Genome-wide survey of repetitive element content in dioecious garden asparagus

A. Harkess, J. Leebens-Mack
Eukaryotic genomes are often dominated by the integration and proliferation of repetitive elements. Plant genome sizes are particularly labile due to the expansion and elimination of repetitive DNA. The repetitive content of a large plant genome can be analyzed directly from a genome assembly and annotation, but the assembly of large, transposon-rich plant genomes is often difficult and time consuming. Instead, a random sampling of shotgun genomic DNA can be used to estimate the repetitive content and construct consensus assemblies for high-copy repeats. We utilize this method with high-throughput 454 pyrosequencing long reads to analyze 0.31X coverage of the garden asparagus (Asparagus officinalis) genome. We find that A. officinalis is more than 70% repetitive, dominated largely by Class I Gypsy and Copia LTR retroelements, while Class II DNA elements represent less than 1.5% of the genome. We hypothesize that the high copy number of these Class I retroelements contributed to the recent genome size increase in Asparagus.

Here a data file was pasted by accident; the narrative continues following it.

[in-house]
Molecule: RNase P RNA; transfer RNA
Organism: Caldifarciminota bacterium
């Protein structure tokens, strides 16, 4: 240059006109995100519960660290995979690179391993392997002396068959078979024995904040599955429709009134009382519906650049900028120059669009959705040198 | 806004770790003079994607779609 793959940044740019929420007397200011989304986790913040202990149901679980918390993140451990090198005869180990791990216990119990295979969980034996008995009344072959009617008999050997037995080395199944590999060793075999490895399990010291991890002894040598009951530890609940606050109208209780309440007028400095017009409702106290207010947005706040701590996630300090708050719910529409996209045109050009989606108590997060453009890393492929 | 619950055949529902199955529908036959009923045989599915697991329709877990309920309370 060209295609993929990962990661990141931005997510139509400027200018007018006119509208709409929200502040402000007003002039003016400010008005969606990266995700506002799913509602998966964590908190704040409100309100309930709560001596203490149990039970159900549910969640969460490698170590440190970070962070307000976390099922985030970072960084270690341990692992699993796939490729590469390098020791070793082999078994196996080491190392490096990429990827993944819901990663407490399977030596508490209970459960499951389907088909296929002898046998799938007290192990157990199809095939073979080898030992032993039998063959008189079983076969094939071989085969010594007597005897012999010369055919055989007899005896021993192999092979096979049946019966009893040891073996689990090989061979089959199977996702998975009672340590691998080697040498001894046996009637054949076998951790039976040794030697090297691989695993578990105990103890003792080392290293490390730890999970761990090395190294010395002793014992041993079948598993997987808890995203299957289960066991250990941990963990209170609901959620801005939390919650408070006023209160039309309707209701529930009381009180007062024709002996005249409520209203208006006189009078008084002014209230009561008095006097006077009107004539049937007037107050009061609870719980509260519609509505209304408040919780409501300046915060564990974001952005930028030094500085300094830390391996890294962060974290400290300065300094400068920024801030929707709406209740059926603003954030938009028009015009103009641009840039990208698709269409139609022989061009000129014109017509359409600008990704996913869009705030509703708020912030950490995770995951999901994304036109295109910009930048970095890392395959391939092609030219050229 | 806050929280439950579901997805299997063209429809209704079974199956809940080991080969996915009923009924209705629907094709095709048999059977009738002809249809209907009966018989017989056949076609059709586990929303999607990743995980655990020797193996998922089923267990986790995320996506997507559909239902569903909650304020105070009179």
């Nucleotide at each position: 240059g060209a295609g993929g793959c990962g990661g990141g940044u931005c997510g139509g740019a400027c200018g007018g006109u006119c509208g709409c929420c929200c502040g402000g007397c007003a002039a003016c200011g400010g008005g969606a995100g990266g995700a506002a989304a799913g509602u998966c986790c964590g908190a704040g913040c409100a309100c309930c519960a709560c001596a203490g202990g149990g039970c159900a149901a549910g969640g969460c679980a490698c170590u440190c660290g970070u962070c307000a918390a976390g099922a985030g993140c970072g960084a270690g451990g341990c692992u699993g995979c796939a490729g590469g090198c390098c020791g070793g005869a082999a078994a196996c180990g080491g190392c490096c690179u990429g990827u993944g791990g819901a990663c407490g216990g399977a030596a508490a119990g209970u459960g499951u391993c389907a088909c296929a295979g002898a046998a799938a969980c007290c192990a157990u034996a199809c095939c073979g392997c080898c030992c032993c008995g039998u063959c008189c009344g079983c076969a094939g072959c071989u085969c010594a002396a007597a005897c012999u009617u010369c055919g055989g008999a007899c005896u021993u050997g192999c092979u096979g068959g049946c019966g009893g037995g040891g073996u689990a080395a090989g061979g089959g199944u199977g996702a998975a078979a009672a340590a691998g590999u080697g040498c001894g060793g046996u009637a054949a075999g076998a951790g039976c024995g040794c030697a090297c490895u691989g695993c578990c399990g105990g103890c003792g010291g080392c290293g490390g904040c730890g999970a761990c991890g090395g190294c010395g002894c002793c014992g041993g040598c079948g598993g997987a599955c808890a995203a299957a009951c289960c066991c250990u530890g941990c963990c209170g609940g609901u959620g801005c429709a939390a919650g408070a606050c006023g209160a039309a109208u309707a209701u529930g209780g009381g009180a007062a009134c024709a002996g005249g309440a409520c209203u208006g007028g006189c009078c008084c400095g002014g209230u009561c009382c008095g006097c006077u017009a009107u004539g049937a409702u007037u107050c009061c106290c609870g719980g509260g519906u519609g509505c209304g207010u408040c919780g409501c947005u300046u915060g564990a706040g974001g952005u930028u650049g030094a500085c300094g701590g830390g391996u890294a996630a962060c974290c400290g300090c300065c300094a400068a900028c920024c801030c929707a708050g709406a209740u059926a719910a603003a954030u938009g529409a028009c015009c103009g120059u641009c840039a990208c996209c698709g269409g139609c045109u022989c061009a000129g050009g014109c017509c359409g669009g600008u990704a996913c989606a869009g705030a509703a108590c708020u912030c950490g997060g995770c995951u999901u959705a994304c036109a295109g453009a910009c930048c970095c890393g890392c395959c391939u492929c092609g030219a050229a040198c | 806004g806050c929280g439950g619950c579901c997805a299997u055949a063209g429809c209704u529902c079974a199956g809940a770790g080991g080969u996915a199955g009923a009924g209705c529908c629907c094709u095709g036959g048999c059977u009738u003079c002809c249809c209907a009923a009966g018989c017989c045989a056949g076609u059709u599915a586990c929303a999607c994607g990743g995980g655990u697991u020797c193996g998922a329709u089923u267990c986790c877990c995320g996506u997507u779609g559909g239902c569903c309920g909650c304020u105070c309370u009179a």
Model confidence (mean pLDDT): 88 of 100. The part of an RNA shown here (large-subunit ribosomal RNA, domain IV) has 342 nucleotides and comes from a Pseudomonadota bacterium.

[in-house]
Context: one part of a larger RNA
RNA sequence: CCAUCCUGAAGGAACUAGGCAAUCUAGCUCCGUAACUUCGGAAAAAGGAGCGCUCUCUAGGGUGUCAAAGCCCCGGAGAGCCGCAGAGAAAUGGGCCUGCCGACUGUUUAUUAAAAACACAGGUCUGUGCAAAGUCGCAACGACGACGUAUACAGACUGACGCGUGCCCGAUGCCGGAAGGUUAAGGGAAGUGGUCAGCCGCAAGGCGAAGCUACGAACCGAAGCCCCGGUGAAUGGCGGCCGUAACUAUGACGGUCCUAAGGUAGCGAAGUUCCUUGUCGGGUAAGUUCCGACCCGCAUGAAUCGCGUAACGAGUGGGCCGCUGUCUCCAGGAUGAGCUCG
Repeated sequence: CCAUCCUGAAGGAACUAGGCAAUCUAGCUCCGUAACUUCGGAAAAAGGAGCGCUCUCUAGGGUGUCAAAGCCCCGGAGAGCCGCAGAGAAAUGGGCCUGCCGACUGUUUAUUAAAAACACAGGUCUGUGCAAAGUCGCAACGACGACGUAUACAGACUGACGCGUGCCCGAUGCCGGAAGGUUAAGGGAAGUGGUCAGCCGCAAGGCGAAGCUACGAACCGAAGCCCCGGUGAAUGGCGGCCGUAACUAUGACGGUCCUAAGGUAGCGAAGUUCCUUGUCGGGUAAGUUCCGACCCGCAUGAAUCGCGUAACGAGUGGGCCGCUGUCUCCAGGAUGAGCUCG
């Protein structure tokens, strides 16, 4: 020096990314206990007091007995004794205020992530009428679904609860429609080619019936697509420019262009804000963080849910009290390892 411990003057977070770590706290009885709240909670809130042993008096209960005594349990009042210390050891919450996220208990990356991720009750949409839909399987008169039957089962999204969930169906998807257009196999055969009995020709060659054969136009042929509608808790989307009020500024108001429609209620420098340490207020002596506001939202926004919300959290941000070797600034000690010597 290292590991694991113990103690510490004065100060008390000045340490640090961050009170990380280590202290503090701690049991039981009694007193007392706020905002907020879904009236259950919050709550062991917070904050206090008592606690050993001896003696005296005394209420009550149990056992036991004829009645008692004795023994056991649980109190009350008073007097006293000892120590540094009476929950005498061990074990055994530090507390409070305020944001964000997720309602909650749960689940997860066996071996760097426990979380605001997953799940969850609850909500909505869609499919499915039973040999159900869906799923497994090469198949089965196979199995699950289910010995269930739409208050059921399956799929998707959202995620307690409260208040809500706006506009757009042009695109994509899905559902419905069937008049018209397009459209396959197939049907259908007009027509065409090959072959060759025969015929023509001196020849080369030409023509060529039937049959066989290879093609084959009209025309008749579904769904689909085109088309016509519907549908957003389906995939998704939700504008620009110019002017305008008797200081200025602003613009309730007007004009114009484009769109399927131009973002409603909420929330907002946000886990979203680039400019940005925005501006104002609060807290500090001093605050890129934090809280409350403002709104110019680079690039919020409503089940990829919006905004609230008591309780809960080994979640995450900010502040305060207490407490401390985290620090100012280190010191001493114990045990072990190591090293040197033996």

Harkess, A. and Leebens-Mack, J. (2020). Genome-wide survey of repetitive element content in dioecious garden asparagus. Acta Hortic. 1301, 37-42
DOI: 10.17660/ActaHortic.2020.1301.6
Asparagus officinalis, transposons, genome size

Acta Horticulturae